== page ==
Should I Insure My Sport Horse?
what options are the best to go for?
Why is it that, whenever we are not insured or just about to obtain insurance, disaster strikes and we end up paying a fortune in hospital bills and/or legal bills or even having to replace your horse! Being insured means we can hopefully be spared some of those overnight financial crises.
Insurance was originally intended to help us to recover from a financial loss and to pay our litigation costs. Today, your horse, too, may be insured against a variety of misfortunes including mortality (death by accident or illness), specified perils (fire, lightning or transportation damages), infertility and reproductive hazards, theft, and public liability.You can insure your horse if you want to protect yourself against the possibility of losing him to various causes, which could also leave you in financial distress. Too often, unexpected incidents or medical emergencies take place that, without insurance, you may be unable to accommodate, leaving your horse to suffer or die unnecessarily.
A horse can be a sizeable financial and emotional investment. Therefore, it could be a good idea to protect your investment by purchasing bloodstock insurance. Bloodstock insurance will also have you better prepared if your horse requires costly life saving procedures. Generally, the cost of insurance is minimal when compared to the overall costs of maintaining your horse, paying for colic surgery, or paying a lawsuit. In fact, the cost of entering your horse in a show is often higher than the cost of his insurance.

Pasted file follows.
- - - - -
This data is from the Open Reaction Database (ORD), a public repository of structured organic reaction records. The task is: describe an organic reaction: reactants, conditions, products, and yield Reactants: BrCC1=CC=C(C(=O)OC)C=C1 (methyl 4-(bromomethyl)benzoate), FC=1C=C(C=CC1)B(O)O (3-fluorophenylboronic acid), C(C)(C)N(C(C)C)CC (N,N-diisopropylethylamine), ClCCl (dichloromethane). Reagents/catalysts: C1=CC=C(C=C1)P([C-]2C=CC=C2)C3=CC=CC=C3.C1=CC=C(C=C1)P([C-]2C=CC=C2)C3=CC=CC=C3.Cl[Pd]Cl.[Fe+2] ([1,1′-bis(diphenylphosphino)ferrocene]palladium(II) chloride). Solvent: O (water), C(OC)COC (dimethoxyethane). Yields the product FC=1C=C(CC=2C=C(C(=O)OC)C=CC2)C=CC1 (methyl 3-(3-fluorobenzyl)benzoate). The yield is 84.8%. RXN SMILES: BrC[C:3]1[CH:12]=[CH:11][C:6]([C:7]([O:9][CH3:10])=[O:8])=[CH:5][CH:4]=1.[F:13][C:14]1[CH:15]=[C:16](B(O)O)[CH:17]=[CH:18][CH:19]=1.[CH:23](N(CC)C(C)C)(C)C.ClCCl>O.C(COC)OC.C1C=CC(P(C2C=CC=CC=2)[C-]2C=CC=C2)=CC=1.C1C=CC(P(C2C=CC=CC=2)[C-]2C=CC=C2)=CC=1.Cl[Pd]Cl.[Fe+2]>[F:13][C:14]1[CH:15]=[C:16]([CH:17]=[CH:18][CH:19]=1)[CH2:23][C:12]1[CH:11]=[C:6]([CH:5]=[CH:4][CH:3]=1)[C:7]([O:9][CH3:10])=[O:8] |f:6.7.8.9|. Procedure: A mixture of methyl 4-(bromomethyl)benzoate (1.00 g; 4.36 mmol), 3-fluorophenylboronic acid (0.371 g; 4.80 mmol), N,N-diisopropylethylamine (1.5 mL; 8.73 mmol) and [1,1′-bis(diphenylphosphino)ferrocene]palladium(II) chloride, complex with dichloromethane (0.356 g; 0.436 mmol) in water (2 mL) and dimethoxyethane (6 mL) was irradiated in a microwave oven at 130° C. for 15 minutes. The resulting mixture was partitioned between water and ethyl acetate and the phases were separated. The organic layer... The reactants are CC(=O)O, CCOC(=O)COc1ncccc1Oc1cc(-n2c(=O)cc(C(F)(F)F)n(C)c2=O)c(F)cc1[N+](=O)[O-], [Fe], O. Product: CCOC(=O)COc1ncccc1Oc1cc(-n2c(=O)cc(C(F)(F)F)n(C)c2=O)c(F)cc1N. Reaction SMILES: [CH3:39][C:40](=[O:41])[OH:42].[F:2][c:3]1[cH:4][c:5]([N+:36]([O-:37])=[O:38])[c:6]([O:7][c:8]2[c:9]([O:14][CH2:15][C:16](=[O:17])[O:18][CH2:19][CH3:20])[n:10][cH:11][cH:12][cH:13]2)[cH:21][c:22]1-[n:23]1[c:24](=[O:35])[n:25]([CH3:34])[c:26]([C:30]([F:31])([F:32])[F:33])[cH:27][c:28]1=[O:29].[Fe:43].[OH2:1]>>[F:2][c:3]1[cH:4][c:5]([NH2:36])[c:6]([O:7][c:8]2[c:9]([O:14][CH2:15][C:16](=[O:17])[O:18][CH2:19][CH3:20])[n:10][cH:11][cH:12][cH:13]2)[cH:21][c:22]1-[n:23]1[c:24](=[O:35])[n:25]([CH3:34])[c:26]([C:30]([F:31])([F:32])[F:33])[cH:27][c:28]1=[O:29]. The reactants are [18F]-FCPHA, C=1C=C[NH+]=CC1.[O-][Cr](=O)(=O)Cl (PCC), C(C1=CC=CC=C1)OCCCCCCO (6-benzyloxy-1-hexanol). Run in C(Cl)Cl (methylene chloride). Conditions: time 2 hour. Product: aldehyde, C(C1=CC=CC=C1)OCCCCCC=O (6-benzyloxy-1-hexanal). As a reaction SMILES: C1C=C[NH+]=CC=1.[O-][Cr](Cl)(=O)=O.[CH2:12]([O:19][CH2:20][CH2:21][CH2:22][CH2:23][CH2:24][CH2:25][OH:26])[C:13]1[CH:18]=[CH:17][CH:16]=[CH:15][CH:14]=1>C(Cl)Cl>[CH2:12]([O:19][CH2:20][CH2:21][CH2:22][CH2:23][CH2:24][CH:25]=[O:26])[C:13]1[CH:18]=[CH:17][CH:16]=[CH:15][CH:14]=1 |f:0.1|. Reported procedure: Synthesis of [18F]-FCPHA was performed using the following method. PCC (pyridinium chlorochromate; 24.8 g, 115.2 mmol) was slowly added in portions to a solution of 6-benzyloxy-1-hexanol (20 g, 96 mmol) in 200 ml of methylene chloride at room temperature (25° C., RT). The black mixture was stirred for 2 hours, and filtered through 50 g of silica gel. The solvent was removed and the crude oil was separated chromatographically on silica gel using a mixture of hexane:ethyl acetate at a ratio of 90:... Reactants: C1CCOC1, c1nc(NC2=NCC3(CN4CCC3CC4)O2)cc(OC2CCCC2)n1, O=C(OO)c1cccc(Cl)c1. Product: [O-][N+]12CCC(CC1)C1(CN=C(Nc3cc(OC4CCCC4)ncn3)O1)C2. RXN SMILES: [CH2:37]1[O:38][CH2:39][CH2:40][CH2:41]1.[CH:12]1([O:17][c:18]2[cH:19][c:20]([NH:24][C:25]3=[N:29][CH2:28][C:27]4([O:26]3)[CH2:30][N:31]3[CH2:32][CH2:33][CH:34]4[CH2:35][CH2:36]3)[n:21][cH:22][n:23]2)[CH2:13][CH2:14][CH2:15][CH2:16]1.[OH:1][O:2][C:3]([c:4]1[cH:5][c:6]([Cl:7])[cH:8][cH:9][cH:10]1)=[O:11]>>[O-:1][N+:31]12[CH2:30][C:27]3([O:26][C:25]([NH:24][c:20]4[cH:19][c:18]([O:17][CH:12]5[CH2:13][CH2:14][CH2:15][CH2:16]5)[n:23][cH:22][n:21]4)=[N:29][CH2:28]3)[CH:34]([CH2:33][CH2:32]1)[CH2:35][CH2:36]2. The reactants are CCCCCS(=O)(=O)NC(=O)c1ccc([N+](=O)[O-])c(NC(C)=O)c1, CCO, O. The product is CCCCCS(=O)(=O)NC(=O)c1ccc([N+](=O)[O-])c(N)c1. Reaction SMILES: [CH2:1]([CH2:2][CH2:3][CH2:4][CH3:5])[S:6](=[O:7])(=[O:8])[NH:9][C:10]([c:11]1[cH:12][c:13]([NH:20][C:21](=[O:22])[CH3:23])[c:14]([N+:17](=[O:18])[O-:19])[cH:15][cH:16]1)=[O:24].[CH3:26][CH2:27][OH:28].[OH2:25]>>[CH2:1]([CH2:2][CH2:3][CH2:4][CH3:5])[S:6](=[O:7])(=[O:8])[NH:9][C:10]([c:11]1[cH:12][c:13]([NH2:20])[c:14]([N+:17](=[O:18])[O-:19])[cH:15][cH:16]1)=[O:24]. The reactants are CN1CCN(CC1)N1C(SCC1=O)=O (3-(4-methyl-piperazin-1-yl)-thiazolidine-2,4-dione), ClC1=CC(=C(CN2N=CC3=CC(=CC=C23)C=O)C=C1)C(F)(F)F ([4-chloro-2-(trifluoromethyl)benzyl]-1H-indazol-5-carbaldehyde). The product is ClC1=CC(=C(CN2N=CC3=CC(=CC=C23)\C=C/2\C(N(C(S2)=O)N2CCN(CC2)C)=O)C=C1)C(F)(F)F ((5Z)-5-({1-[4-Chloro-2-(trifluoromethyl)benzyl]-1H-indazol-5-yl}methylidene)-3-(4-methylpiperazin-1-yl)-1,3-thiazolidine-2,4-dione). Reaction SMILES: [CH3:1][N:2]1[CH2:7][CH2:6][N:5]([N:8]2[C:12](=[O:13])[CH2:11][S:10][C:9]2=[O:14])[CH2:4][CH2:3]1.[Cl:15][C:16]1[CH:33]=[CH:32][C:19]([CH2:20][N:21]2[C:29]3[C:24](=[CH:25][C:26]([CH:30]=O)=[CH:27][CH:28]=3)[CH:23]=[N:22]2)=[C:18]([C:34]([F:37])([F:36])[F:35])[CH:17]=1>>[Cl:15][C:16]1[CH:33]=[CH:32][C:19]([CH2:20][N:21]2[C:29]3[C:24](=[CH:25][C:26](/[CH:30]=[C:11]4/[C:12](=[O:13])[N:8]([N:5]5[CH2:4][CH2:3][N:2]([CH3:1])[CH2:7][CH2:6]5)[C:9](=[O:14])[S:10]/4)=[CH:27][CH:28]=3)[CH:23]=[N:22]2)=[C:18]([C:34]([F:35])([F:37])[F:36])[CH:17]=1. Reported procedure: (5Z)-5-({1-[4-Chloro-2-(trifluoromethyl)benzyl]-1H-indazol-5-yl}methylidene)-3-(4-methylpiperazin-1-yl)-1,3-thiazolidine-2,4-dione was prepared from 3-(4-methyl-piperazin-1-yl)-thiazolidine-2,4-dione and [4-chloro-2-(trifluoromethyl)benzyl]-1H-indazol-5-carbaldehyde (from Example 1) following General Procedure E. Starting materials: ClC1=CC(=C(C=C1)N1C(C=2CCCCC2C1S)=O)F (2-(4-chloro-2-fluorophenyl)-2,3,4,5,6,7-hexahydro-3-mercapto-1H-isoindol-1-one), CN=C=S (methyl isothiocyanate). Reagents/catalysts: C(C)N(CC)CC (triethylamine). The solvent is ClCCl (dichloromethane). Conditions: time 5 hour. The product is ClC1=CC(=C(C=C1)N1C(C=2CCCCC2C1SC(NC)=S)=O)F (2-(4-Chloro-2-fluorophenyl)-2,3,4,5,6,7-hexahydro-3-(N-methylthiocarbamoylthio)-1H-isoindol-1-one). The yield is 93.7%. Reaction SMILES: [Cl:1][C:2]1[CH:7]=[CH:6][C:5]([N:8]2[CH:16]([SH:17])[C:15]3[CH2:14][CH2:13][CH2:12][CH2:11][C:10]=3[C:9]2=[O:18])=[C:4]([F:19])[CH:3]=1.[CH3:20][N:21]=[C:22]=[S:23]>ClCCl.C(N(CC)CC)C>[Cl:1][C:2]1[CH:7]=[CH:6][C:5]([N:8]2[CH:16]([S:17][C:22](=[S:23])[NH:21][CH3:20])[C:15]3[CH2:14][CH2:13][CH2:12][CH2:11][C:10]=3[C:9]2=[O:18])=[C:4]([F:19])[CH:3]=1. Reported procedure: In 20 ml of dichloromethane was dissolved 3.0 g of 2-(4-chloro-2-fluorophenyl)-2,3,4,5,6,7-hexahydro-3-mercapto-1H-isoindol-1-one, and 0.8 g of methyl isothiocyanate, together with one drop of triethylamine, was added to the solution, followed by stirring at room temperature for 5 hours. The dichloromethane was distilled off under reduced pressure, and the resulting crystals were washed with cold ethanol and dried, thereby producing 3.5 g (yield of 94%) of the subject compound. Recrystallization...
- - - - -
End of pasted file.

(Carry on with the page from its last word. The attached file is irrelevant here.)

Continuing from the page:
So, how can you make sure you are covered, does it make sense to be covered, and what options are the best to go for?
There are questions you need to ask yourself before you insure:
- How much is my horse worth?
- How much will my horse be worth if I am training and competing it successfully?
- How much can I afford in vets bills if something serious happens?
- Can I afford what it takes to ensure my horse’s wellbeing and survival?
- Would I want the vet to operate in the case of serious colic or any such lifesaving surgery? And would I want this decision to be an emotional or financial one?
- Would I want to have money to replace the horse should it die?
- Do I ride/work with my horse in the company of others and do I want to be insured in case my horse causes injury or death to someone or their horse or causes damage to someone’s property?
- Do I want to insure my horse for when he travels either locally or internationally?
If you answered yes to these, then you should consider insuring yourself and your horse.